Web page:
Letting Becky use public transport on her own was seemingly the biggest cultural turn-around for us. I’m sure in big cities in America children do travel short distances on public transport on their own on the way to and from school. But if the school is five miles away from your place of residence, then there is a very good chance that a yellow school bus will pick up and later discharge your offspring on the nearest corner. With no such concept in place in the UK, we drove Becky every day for about a year and a half. But we daily saw large numbers of schoolchildren, in their uniforms, boarding public buses and trains by themselves. And at some point, we decided that 13 years is an old enough age to be able to do that. I can’t imagine us thinking that in the States.

But then, the public transport is itself one of the things that I find the most impressive about UK. Other European countries may have it even better, but London, with all the scorn regularly heaped on its transportation problem, is still served tremendously well by numerous modes of public transportation. We live about as far from my offices in Canary Wharf as Park Slope in Brooklyn is from the Rockefeller Plaza in New York City. I suppose there might be multiple ways to make that trip in New York – I don’t know. I have several different alternatives – all taking about the same time – that pick and choose between various modes of transport: Commuter train, bus, subway, DLR. It makes you think of public transport as a viable alternative to getting places.

On a personal level, Europeans are well-known to be considerably more reserved than Americans. And, more often than not, are rather attuned to the notion of politeness. A brash American with a louder-than-average manner of speaking can find it hard to avoid being thought of as a crude. That was, in fact, a considerable adjustment for me in workplace – learning to speak softly and less assertively than I normally do. When I’m back in an American environment, I may struggle simply to make sure that people register the fact that I’m speaking.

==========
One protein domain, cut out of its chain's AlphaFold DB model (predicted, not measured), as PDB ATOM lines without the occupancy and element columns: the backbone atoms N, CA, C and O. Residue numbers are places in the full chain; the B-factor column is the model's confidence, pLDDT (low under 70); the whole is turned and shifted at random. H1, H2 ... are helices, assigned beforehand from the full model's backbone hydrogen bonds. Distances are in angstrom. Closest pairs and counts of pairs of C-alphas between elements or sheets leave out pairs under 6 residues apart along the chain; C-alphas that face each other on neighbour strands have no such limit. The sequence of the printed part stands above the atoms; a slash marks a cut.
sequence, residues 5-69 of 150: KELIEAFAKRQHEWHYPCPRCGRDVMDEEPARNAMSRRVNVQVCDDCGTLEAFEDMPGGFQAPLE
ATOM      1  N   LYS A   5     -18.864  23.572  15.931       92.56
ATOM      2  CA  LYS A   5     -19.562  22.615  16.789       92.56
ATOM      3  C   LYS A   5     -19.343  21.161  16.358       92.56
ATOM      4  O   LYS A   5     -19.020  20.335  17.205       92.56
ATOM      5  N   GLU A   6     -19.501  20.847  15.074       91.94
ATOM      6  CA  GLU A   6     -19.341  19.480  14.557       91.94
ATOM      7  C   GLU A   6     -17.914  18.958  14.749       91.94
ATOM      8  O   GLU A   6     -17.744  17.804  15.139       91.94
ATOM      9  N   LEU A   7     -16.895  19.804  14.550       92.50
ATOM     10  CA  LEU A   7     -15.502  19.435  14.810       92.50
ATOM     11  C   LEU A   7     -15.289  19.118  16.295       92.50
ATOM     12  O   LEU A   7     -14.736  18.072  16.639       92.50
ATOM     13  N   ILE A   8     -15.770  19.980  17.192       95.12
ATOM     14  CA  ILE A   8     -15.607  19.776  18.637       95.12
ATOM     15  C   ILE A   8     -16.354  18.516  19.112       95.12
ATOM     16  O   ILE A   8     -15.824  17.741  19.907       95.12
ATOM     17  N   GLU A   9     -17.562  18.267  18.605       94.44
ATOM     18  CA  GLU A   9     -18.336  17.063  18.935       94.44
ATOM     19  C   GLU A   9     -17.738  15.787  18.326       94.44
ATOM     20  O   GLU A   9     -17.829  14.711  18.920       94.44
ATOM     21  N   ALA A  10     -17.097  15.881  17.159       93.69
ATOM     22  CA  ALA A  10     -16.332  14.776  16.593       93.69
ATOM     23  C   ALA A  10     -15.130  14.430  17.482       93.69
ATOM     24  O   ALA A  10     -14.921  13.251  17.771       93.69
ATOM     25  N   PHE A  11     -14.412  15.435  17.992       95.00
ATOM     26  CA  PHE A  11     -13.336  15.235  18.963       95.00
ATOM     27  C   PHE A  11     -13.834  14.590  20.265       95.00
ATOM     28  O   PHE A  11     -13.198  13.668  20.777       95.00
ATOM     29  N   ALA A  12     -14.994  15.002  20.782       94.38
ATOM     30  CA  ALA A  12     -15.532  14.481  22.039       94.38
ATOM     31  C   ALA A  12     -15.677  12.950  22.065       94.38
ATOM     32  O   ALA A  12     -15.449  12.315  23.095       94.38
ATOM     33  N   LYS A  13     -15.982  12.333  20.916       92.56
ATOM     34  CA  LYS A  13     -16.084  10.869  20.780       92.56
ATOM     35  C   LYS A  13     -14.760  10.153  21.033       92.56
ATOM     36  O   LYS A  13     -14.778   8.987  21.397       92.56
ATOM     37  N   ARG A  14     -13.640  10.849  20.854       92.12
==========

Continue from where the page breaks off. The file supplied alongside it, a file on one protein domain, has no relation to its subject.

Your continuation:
No! Not really 🙂


  1. Jeri

    Very interesting post. I had the hardest time learning to drive over there, and never did get the hang of doing it in congested downtown traffic. (not that East Anglia’s traffic is ever ALL that congested, by definition)

    When I was there, in 1990-92, our UK bank wasn’t computerized. It still used paper ledgers. Our American bank on base, of course, had been for some time. That’s remniscent of your requirement to do business by mail rather than phone or email.

    I had a hard time with the smaller fridge, washing machine and dryer but adjusted. Also the open grey water system – it seemed to make my house a little buggier.

    Also, we couldn’t seem to buy fresh (albeit pasteurized) milk in local stores – it was either shelf stable, or we had to sign up for dairy delivery service. I don’t know if that’s still the case. The farmers’ markets – less prevalent here in the US – were excellent though!

    I developed a taste for strong black tea with milk and bitter orange marmalade over there. What will you miss? (hey – another question!)